Manchester City's pitiful night had descended into torture and the Bayern Munich supporters had launched into "football's coming home" in perfect, ironic English when Carlos Tevez performed his most mystifying action of all. He condescended to step onto the pitch for the first time, when the final whistle had sounded, to swap shirts with the opposition captain Philipp Lahm.
And what will that shirt remind him of, if it adorns a cabinet some distant day? This was the night when Tevez's position as a malign force at a club which has indulged him was laid bare and – if City see sense and adhere to their manager's preferred course of action – the night when his association with them is severed for good. The fans' patience is spent. The shirt – and the player – should be consigned to the bin.
Champions League defeats do have a habit of bringing out the emotion in Roberto Mancini. It was after Internazionale's quarter-final defeat to Rafael Benitez's Liverpool in March 2008 that he declared he would quit as coach at San Siro. For the first time last night, we also saw something other the usual air of cool insouciance and calculation. It is no exaggeration to say that he did not look terribly far from tears of frustration and by the end it was monologue. He ignored the quite reasonable question of how he felt, to conclude his point on Tevez. "Do you think at Bayern Munich a player can behave like this, at Milan, at Manchester United. No. This is the answer....."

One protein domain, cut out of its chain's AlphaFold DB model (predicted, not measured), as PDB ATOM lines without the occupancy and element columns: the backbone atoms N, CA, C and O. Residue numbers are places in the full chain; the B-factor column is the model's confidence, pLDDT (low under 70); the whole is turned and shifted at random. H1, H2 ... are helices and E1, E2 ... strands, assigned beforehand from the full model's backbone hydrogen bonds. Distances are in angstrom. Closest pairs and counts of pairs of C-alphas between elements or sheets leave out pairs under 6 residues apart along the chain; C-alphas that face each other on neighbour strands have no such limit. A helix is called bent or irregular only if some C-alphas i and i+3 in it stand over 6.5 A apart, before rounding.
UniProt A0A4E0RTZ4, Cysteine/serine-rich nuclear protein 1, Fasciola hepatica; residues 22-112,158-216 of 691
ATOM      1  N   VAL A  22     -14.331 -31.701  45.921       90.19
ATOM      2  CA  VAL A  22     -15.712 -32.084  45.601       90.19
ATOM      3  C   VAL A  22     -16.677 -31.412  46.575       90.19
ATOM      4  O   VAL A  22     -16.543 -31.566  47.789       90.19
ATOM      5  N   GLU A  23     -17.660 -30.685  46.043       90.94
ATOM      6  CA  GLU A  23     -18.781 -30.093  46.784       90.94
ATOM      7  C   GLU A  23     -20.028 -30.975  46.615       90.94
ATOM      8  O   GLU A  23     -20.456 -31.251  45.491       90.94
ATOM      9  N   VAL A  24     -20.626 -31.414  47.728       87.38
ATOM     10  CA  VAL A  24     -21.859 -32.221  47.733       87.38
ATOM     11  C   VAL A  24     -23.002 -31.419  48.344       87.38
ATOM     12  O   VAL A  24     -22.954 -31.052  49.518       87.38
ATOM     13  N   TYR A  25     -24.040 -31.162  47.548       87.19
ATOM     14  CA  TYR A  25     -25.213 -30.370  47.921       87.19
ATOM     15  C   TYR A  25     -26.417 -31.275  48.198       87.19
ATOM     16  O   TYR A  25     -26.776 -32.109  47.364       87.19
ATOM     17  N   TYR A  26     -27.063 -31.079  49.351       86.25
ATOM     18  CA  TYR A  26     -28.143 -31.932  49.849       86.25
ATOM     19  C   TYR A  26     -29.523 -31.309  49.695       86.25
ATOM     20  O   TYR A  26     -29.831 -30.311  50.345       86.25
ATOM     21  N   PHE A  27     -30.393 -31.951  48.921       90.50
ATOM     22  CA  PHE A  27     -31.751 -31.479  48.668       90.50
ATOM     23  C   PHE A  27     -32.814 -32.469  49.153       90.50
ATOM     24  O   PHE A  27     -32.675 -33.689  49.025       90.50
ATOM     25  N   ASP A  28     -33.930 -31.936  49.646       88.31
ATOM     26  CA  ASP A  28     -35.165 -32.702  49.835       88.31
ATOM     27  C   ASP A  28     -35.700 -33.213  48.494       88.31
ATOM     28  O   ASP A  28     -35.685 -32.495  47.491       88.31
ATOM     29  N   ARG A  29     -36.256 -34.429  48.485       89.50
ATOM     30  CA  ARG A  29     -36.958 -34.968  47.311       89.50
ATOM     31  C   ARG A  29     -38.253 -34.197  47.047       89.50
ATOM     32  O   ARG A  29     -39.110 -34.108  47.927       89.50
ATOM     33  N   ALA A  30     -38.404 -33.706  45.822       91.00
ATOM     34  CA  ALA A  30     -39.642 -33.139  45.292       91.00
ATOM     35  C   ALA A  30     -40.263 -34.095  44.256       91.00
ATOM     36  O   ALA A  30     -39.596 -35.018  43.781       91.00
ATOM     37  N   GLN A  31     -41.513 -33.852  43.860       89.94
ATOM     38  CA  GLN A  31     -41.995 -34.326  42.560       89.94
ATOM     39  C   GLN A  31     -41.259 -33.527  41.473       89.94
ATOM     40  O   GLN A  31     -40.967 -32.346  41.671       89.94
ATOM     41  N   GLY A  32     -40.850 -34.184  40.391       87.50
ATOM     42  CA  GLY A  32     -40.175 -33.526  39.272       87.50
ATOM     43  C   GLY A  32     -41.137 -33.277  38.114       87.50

There was some resonance in those words, since last night revealed a gulf of other sorts between City and some of the clubs Mancini cited. Tevez was not the only player who exhibited the considerable difference between a rich source of talent and rich vein of spirit. Almost as damaging to Mancini was his players' failure to rouse themselves to the slightest degree when the cards collapsed. David Silva has been one of the most scintillating players of the domestic campaign and Sergio Aguero looks capable of being one of the world game's prime forces. Both were among City's many invisible men.
It is too early to write off City's European campaign but the gulf in class last night was far greater than Bayern revealed when eliminating United at the quarter final stage two years ago. Mario Gomez, who scored both goals last night, also destroyed United with the tackle that put Wayne Rooney out after two minutes. But that's where the comparisons stop. United did not go so gently into the Bavarian night.
It always looked like an unsparing kind of reckoning to face so soon - City's fans three tiers up in the gods really thinking they were not "really here", in the words of their favourite song. And down on the pitch, as the Oktoberfest revelries melted far away into the warm Munich evening, a bouncing, cacophonous kind of pressure. Even Malcolm Allison, the man who boasted that City would "scare Europe to death" when they last played away in this tournament 43 years ago, would have felt it.